It’s no secret that Star Wars: The Force Awakens is obliterating every box office record and rewriting the rules as it goes. On Monday, the Broadcast Film Critics Association asked it’s 300+ membership a very simple question via email: “If you had seen The Force Awakens before casting your Critics’ Choice Awards ballot, would you have included it in your five choices for Best Picture?”
Totally valid question. The movie didn’t even have its world premiere – much less, critics screenings – until days after the nominations were announced, and nobody got screener DVDs. As a result of the internal survey, The Force Awakens became BFCA’s 11th Best Picture nomination.
Many have called the BFCA out over this maneuver. It has been said the organization has jumped the shark. It’s just in it for the ratings. How can we take an organization seriously who rewrites the rules as they go? Variety’s Kristopher Tapley penned a commentary for Variety, calling the move “sweaty opportunism.” Several critics have quit the association.
As far as I’m concerned, the problem isn’t the BFCA jumping the shark. This post-nominations move – and the fact that the American Film Institute (AFI) delayed their Top Ten announcement a full week to consider Star Wars – illustrates the systemic problem with all of award season.
I am a voting member of the Broadcast Film Critics Association as well as the San Francisco Film Critics Circle, and every year it is the same race: in order to assemble the most complete and responsible list of contenders, one has to make sure to catch every last screening or watch every screener that shows up at your house. Now granted, the closer you get to voting, the less of a chance of discovery there is. By mid-November, it becomes apparent that the list of contenders is down to 10 to 20 films and it’s vitally important to have an opinion on those.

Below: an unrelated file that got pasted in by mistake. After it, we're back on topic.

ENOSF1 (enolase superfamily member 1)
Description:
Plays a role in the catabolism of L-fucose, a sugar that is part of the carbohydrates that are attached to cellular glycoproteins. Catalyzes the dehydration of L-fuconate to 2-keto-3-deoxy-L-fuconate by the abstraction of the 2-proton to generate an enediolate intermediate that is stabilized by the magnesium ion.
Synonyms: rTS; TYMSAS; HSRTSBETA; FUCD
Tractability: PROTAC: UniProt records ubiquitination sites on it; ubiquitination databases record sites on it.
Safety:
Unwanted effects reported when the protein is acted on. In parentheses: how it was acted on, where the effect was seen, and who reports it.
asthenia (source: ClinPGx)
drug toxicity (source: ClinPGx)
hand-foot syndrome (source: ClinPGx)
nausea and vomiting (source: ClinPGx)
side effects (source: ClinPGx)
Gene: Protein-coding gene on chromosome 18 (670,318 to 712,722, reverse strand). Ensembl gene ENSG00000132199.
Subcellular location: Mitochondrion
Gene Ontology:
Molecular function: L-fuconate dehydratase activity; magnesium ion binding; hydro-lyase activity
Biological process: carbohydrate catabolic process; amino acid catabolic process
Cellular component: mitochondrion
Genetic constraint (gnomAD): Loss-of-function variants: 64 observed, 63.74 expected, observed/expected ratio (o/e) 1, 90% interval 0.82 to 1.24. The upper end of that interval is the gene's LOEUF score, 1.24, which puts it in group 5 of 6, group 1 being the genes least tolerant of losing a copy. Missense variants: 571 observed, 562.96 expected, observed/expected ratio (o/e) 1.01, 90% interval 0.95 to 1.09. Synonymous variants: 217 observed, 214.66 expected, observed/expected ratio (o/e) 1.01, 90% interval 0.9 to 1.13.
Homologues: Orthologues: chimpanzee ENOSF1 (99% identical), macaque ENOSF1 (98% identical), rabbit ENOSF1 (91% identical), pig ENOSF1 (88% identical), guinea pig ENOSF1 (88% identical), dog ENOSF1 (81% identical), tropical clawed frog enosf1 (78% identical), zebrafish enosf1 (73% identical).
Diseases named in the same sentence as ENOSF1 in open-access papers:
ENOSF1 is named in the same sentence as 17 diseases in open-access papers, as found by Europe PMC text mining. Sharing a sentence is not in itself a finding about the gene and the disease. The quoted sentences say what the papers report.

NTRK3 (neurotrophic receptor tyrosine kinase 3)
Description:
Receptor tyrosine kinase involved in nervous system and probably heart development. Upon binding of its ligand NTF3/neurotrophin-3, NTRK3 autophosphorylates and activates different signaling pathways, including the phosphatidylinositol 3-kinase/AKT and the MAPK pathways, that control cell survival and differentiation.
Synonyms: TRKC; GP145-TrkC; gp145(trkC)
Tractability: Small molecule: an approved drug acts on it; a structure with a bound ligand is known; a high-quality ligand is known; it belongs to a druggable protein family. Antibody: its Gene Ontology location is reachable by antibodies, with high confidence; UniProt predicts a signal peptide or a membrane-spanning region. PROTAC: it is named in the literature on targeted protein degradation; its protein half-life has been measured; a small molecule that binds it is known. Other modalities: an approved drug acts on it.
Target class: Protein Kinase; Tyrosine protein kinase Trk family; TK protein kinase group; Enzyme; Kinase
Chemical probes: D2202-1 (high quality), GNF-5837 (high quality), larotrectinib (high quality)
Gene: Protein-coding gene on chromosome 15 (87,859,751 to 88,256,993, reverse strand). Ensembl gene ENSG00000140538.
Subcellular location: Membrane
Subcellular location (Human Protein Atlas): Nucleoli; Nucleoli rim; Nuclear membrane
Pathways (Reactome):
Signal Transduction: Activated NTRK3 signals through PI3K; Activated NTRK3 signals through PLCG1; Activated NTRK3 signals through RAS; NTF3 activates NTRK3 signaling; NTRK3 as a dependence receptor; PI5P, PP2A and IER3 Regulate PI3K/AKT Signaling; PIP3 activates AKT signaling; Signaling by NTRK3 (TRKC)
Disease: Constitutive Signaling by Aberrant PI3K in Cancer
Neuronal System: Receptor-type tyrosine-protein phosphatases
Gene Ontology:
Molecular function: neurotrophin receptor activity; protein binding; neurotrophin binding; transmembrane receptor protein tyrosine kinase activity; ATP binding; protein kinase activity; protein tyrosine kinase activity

The reviewing masses who make up the scores of national and regional voting groups are completely beholden to how and when a movie will be shown to us. That’s the nature of the beast. But what happens when a great film is released after we vote? In the case of the Grammys, which sees its nomination process cut off on September 30th, anything released on October 1st just gets added to the next year. Movies are a different story.
The Force Awakens – or any film for that matter – would not simply qualify the next year, as only 2015 films are considered in 2015.
It’s low-hanging fruit to point to the BFCA and accuse the organization of shilling for ratings. That’s way too easy. I suppose it would be a different conversation if this were a tiny art-house movie, but it’s Star Wars, so of course it’s going to get accused of “sweaty opportunism.” But let’s not let the title of the movie get in the way of the point here.
All of this stems back to the Academy’s decision to move the Oscars from the end of March (where it had been for 60+ years) to the end of February so it would land during Sweeps Week. Consequently, every guild award show and critic group got pushed back as well.
Adding Star Wars after the fact may seem like an attention grab – but as a critic and voting member, I totally get it.
The Force Awakens currently holds a 95% fresh rating on Rotten Tomatoes, right alongside Spotlight, Carol, and Creed, and a 93/100 rating on the BFCA’s own internal review meter. Proposed Oscar contenders The Revenant and The Hateful Eight only come in around 82% on either chart.
So tell me again why The Force Awakens shouldn’t be considered for Best Picture?
Because it breaks the rules that were put in place as a reaction to everything being back into the first part of December? What if Quentin Tarantino or Martin Scorsese had released a brilliant film and screened it on December 15th?
Would we even be having the same conversation?
January should be the month the critics groups vote, not the beginning of December.
This isn’t the first time it’s happened and it won’t be the last. Until everyone concerned (studios, critics groups, award show producers) realize that the calendar year ends on December 31st and that everything released up until then is in play, this will happen again.
And I’m all for it.